Michael Zaimov's underwater macrophotography is about meeting the unexpected in the Black Sea
We all know how boring the Black Sea is. It lacks the saltiness of the Aegean, the rugged coastline of the Adriatic, and the rich marine life of the Red Sea. Its waters are dead, its fauna has been lost to pollution and overfishing. In short, the Black Sea is dull.
We could not further from the truth, believes traveller and photographer Michael Zaimov. An experienced adventurer and a diver who has explored a number of oceans and exotic seas, he knows how underestimated the Black Sea is. Its history as a lake that only recently (in geological terms) became a salt-water basin is little known. So is the period when Constantinople on the Bosphorus was the biggest city in the world and the sea was a coveted trade route between Asia and Europe.
The same goes for Black Sea's marine life. True, gone are the indigenous seals and the local mackerel. Dolphins are rare and Black Sea sharks are rarer. But the sea still teems with life – on microscopic level. Zaimov knows it and is now offering his insights to us. His macrophotos of minute fish and sea creatures, like the peacock blenny and the stargazer, form the backbone of his latest exhibition, Black Sea Portraits.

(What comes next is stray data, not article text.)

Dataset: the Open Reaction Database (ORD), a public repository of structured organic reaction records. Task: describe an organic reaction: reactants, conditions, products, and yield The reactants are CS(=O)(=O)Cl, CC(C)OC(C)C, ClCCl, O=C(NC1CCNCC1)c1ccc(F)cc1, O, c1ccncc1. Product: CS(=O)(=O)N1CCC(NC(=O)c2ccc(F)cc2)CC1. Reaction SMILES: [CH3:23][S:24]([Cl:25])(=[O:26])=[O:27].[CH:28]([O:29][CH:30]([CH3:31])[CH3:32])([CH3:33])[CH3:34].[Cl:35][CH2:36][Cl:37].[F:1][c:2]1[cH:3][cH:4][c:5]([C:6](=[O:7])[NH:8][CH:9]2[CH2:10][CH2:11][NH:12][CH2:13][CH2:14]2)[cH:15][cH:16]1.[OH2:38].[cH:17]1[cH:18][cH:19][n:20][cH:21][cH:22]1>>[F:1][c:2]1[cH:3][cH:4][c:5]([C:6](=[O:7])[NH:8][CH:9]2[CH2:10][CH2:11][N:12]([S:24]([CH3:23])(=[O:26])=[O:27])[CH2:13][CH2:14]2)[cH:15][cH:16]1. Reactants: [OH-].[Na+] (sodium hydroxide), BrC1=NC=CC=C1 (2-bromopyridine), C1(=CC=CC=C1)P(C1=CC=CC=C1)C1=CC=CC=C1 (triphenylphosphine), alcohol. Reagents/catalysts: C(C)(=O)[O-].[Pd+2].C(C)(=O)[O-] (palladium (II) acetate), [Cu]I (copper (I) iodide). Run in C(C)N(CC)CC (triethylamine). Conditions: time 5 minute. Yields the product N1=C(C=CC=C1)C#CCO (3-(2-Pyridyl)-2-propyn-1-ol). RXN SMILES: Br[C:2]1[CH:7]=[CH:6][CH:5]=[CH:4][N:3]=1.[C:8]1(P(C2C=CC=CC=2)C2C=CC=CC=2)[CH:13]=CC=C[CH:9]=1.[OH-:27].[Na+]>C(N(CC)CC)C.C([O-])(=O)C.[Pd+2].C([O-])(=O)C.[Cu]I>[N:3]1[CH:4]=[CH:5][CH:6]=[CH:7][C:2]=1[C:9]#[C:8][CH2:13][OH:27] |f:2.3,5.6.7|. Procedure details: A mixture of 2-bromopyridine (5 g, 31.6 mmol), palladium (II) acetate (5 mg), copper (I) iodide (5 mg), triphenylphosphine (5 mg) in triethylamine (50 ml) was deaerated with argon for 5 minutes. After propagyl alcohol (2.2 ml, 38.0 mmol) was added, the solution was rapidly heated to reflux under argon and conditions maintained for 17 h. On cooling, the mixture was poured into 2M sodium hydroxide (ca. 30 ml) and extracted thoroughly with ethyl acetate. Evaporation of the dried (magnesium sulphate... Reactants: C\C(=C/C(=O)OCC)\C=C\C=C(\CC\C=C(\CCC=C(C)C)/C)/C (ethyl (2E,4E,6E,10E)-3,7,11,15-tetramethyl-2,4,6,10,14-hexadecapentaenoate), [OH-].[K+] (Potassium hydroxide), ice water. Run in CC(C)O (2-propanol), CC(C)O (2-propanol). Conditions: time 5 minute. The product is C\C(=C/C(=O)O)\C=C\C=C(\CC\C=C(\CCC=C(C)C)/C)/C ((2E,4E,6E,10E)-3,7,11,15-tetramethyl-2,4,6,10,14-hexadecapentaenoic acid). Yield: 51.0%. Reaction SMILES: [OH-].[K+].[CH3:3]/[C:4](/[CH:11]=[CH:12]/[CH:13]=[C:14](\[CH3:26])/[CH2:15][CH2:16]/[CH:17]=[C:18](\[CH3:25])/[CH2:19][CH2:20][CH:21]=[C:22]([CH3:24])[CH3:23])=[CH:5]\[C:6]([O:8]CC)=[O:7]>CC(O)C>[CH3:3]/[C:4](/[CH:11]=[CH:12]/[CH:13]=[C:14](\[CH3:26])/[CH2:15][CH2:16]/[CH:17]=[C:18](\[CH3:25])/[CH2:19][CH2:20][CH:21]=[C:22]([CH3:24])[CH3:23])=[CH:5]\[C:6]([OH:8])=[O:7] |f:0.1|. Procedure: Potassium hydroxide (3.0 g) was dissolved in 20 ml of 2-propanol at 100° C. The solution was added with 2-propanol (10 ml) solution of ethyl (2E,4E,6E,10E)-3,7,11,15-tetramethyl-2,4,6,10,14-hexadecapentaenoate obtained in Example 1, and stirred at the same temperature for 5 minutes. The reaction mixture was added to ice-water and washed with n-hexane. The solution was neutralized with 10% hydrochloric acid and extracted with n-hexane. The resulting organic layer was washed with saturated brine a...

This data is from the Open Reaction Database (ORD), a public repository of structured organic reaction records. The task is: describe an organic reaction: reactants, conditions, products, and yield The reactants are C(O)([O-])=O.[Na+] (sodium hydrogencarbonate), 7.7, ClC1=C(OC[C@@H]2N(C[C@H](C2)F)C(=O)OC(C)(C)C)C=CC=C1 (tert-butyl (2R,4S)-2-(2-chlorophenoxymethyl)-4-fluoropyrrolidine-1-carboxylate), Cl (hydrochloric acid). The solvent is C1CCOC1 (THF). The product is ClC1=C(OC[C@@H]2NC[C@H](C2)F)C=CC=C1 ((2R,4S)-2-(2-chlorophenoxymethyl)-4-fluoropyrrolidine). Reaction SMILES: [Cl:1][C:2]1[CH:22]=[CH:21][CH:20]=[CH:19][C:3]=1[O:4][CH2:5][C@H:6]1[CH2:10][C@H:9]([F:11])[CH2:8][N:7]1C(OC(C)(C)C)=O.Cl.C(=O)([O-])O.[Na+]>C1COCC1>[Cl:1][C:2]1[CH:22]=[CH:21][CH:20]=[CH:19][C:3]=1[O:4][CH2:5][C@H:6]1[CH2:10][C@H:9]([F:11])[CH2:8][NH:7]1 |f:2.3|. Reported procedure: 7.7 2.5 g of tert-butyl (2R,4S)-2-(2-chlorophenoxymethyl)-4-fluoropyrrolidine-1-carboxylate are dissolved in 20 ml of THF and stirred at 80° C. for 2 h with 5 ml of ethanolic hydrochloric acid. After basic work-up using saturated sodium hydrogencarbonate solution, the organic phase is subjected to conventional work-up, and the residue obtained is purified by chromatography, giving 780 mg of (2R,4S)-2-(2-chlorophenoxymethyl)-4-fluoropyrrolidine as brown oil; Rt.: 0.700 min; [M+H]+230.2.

Black Sea Portraits shows the hidden faces of the sea: wide eyes, fine gills, crazy colours and crazier shapes in astonishing detail. In doing so, Zaimov creates a rounded and profound portrait of the sea itself: A revelation that we would hardly experience without his help.
Black Sea Portraits opens on 7 March, at VIVACOM Art Hall, Sofia, 4 Gurko St. The show will continue until 20 March. In April, it will be hosted by the Sea Museum at Istanbul.
More from the author on www.michaelzaimov.com